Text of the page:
BBC NEWS Americas Africa Europe Middle East South Asia Asia Pacific Arabic Spanish Russian Chinese Welsh
BBCi CATEGORIES   TV   RADIO   COMMUNICATE   WHERE I LIVE   INDEX    SEARCH 

BBC NEWS
 You are in:  World: Americas
Front Page 
World 
Africa 
Americas 
Asia-Pacific 
Europe 
Middle East 
South Asia 
-------------
From Our Own Correspondent 
-------------
Letter From America 
UK 
UK Politics 
Business 
Sci/Tech 
Health 
Education 
Entertainment 
Talking Point 
In Depth 
AudioVideo 


Commonwealth Games 2002

BBC Sport

BBC Weather

SERVICES 
Friday, 10 May, 2002, 21:09 GMT 22:09 UK
Cuban dissidents call for political reform
The petition arrives at the national assembly
Cuban law requires 10,000 signatures for a referendum
Dissidents in Cuba have presented a petition to the island's National Assembly calling for an end to four decades of one-party rule.

The petition - the first of its kind by Cuba's small dissident movement - comes ahead of an unprecedented visit to Havana by the former American president, Jimmy Carter.


All of these Cubans, who with great courage and sacrifice have signed Project Varela, are the social vanguard for peaceful change in Cuba

Oswaldo Paya
The dissidents say the petition contains in excess of 11,000 signatures, more than is required under the Cuban constitution for a referendum.

The BBC correspondent in Cuba says that while the petition is likely to grab Mr Carter's attention, the communist government has made clear it has little chance of success.

Leading dissident Oswaldo Paya and two other local activists entered the Cuban National Assembly carrying two white cardboard boxes containing the lists of 11,020 signatures.

Election call

"A new moment has begun for our nation, a moment of reconciliation," Mr Paya said afterwards.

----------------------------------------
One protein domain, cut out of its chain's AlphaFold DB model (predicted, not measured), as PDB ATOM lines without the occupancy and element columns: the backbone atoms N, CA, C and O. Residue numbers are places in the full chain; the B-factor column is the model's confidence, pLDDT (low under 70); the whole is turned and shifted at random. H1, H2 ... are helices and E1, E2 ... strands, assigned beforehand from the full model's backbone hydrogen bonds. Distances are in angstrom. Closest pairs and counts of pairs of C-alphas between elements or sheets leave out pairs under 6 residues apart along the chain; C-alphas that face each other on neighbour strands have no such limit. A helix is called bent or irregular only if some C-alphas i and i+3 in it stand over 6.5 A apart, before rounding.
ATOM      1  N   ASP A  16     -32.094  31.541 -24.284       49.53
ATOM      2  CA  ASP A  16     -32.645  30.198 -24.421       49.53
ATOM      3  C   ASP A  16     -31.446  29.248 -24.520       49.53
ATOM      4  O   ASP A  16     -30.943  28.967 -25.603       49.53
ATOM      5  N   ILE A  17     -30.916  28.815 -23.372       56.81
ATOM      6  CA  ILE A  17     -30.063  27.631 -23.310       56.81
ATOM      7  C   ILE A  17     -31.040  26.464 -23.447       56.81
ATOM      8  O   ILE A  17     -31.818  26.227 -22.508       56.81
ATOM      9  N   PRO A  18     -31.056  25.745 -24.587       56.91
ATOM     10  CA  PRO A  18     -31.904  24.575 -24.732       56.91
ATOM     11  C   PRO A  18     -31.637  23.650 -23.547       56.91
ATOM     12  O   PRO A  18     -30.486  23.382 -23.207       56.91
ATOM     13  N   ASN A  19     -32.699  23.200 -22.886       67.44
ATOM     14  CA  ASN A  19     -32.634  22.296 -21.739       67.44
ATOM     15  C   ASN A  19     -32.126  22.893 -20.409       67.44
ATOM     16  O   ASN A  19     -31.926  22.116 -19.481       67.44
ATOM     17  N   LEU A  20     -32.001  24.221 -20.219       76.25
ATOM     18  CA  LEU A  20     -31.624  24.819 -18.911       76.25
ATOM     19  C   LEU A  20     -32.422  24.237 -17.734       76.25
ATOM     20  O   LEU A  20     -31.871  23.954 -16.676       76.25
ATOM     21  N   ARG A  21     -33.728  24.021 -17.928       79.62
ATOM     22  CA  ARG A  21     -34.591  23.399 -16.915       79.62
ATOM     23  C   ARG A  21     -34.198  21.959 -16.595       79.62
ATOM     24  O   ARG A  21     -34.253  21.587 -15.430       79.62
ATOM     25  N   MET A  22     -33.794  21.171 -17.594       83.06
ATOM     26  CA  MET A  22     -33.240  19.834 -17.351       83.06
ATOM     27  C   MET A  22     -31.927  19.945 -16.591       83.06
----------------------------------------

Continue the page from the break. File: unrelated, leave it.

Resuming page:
Project Varela, as the campaign is called - named after Cuban independence hero Felix Varela - seeks a vote on civil liberties including freedom of speech, an amnesty for political prisoners, support for private business, a new electoral law and a general election.

Jimmy Carter
Carter is due in Cuba in less than 48-hours

It is seen as the biggest domestic, non-violent campaign to force reforms in the government established by President Fidel Castro 43 years ago.

Cuba's constitution says the National Assembly should schedule a national referendum if it receives the verified signatures of 10,000 legal voters.

Mr Paya said that of the 20,000 signatures activists gathered in recent months, volunteers had verified 11,020.

Foreign interference

"The heroes are these Cubans, more than 20,000 who signed this demand for an opening in a written declaration," Mr Paya said as he handed the petition over.

"All of these Cubans, who with great courage and sacrifice have signed Project Varela, are the social vanguard for peaceful change in Cuba," Mr Paya added.

There was no immediate response from Castro's government to the move who in the past have dismissed the project as a plot financed by the United States that will fail.

Mr Paya says the project has received no money from any government or group outside Cuba.

Carter mission

He also accused Cuban state security agents of harassing the group as they gathered the signatures.

The petition comes just 48-hours before the arrival of Mr Carter who is planning a six-day visit to improve relations between the US and Cuba and discuss human rights issues.

Mr Carter, a critic of the US trade embargo against Cuba, is scheduled to meet Mr Castro three times in the course of the trip.

In an apparent gesture toward Mr Carter, Cuban authorities released the island's most famous dissident, Vladimiro Roca, on Sunday - two months before he completed a five-year jail sentence on charges of subversion.

 WATCH/LISTEN
 ON THIS STORY
The BBC's Daniel Schweimler
"The campaign... has been painstakingly compiled"
See also:

05 May 02 | Americas
Leading Cuban dissident freed
24 May 00 | Americas
Third Cuban dissident freed
09 May 02 | Americas
US and Cuba's complex relations
09 Apr 02 | Americas
Carter set for historic Cuba trip
25 Apr 02 | Country profiles
Country profile: Cuba
Internet links:


The BBC is not responsible for the content of external internet sites

Links to more Americas stories are at the foot of the page.


E-mail this story to a friend

Links to more Americas stories